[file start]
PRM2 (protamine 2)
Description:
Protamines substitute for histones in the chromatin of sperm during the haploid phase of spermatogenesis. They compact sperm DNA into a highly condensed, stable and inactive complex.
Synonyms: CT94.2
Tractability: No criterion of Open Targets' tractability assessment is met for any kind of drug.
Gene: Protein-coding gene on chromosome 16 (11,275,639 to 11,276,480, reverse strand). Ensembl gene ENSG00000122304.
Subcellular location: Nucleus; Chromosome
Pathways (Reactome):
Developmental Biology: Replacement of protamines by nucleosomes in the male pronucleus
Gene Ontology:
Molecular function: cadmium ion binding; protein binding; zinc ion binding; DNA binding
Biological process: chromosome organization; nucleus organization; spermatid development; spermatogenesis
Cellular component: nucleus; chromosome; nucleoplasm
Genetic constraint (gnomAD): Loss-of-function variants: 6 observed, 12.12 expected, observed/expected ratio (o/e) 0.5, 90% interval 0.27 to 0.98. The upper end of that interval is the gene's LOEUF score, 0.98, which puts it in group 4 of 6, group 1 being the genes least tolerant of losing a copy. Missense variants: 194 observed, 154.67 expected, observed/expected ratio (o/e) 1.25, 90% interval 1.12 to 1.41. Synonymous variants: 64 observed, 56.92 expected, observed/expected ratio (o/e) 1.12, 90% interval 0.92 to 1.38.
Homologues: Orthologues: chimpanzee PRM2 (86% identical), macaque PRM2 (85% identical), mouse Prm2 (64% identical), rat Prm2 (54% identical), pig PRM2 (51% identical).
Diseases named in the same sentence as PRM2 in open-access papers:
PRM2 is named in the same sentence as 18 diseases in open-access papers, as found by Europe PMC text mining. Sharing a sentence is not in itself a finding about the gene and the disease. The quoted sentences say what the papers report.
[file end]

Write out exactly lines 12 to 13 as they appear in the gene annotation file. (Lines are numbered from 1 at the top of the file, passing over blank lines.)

Biological process: chromosome organization; nucleus organization; spermatid development; spermatogenesis
Cellular component: nucleus; chromosome; nucleoplasm